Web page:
HSBC says some of its U.S. customers' bank accounts were hacked in October.
The lender said the perpetrators may have accessed information including account numbers and balances, statement and transaction histories and payee details, as well as users' names, addresses and dates of birth.
It believes fewer than 1 percent of its American clients were affected and it has already contacted those thought to have been exposed. HSBC has offered them "one year of credit monitoring and identity theft protection service."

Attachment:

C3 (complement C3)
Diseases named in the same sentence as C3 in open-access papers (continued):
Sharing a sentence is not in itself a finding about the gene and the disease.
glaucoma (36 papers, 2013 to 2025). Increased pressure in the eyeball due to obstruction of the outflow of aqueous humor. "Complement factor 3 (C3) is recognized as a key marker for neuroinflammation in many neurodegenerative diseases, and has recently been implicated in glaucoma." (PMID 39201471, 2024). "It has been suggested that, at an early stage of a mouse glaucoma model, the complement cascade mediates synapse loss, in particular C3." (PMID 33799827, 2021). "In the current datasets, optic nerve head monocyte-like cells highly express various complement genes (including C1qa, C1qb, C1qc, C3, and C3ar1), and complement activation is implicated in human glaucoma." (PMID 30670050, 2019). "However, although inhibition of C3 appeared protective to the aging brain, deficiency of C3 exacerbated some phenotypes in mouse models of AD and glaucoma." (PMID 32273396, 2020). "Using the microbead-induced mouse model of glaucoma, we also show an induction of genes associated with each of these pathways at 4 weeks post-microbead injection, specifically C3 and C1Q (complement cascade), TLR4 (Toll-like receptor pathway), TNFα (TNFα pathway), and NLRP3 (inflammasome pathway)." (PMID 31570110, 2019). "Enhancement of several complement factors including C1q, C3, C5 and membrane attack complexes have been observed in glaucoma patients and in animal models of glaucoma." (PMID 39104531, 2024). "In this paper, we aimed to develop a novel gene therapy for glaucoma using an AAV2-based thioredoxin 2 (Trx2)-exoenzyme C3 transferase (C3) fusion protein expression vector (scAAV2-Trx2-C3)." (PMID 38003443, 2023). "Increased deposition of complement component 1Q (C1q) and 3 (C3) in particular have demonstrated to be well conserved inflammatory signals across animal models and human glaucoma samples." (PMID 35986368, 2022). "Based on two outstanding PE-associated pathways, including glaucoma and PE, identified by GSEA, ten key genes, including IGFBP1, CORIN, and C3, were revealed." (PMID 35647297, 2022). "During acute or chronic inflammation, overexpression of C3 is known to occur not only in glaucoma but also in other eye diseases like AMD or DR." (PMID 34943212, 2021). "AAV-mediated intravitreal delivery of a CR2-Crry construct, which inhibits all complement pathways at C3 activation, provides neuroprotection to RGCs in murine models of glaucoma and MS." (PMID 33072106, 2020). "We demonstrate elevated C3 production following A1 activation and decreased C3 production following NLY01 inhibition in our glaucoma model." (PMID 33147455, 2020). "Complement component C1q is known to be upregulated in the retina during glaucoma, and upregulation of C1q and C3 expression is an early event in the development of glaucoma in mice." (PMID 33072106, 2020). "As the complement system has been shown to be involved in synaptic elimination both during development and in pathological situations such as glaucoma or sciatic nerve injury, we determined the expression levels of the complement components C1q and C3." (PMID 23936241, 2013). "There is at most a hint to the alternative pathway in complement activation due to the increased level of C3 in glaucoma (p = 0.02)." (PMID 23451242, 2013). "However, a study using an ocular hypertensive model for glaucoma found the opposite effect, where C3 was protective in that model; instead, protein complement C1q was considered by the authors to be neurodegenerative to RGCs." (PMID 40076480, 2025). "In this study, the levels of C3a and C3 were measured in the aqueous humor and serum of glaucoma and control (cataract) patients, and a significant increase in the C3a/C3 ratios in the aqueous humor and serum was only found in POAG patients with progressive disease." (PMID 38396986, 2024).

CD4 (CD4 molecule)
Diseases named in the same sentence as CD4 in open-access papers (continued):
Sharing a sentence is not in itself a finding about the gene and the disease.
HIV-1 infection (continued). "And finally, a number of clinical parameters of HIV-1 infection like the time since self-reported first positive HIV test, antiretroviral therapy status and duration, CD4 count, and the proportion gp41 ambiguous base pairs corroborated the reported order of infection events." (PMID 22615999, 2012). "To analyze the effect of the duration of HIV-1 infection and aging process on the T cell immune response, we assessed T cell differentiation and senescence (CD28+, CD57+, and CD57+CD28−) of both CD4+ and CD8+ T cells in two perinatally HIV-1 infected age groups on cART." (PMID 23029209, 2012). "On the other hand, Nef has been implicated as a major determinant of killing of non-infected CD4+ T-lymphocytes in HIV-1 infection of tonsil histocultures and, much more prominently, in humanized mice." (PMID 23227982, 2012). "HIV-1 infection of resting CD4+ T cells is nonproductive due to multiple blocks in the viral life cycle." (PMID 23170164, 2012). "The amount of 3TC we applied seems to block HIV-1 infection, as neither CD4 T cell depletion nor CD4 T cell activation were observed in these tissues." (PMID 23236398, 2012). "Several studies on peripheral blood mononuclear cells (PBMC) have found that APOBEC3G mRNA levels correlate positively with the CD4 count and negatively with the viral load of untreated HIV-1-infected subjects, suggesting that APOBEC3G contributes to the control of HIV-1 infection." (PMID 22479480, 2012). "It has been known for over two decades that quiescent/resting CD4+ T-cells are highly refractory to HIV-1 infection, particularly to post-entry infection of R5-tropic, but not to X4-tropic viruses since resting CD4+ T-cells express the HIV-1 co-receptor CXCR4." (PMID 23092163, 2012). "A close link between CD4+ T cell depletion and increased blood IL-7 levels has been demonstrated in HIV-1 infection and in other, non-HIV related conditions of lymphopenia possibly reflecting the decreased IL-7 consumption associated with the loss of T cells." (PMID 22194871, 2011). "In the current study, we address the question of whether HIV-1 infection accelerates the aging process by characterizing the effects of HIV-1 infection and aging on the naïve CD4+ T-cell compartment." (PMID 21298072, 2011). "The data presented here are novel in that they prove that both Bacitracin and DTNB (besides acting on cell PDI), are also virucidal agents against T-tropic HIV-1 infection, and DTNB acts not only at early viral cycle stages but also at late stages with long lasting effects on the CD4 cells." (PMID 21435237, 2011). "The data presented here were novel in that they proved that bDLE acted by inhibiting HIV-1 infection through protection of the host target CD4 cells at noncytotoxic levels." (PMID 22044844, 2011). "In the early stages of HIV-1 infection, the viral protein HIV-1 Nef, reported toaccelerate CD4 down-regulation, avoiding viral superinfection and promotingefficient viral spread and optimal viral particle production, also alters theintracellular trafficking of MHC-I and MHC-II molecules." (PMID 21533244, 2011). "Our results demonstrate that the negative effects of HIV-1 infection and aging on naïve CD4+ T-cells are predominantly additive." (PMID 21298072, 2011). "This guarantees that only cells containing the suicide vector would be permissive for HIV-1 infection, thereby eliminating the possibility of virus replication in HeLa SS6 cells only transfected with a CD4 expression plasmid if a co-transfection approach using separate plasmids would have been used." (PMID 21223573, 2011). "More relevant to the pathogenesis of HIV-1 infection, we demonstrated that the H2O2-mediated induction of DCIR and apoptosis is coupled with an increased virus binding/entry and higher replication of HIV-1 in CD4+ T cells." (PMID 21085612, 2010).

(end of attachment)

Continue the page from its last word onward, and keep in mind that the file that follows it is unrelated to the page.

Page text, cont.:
The bank said the online accounts were breached Oct. 4-14. It is not clear whether the attackers have tried to make use of the data to steal savings.
A template of the alert sent to customers has been posted online by the California Attorney General's Office, although the hack was not limited to that state.
One expert said it appeared the technique involved was a "credential stuffing," in which personal details harvested from elsewhere had been used to gain unauthorized access to the accounts. It is clearly still investigating what happened while taking actions necessary to protect customers and advise regulators.